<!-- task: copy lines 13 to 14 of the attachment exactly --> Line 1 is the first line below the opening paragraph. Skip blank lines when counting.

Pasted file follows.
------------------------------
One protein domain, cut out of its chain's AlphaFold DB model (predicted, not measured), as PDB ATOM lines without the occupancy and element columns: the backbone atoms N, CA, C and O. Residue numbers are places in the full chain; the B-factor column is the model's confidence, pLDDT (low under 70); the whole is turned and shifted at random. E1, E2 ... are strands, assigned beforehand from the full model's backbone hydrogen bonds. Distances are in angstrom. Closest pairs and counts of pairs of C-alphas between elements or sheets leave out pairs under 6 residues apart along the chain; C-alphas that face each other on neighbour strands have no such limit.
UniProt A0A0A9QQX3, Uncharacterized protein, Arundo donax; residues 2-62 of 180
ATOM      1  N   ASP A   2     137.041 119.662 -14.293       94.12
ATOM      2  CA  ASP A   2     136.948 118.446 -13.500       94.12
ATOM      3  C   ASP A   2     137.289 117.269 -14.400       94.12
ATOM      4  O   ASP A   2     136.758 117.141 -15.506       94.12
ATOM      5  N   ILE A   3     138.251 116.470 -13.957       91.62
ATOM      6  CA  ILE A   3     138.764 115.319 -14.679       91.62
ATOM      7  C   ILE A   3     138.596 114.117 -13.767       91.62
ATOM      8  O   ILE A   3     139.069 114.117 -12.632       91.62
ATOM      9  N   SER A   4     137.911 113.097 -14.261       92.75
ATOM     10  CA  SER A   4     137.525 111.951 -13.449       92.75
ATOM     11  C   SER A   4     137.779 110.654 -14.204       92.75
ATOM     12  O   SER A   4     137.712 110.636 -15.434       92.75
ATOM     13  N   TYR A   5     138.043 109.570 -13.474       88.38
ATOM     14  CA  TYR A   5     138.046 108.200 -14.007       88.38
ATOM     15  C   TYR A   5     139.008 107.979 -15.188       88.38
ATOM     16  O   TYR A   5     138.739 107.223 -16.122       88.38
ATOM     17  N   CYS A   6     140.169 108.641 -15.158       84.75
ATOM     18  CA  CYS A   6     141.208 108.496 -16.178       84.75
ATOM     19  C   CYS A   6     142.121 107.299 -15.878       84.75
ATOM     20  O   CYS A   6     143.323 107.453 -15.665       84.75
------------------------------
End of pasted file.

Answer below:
ATOM     12  O   SER A   4     137.712 110.636 -15.434       92.75
ATOM     13  N   TYR A   5     138.043 109.570 -13.474       88.38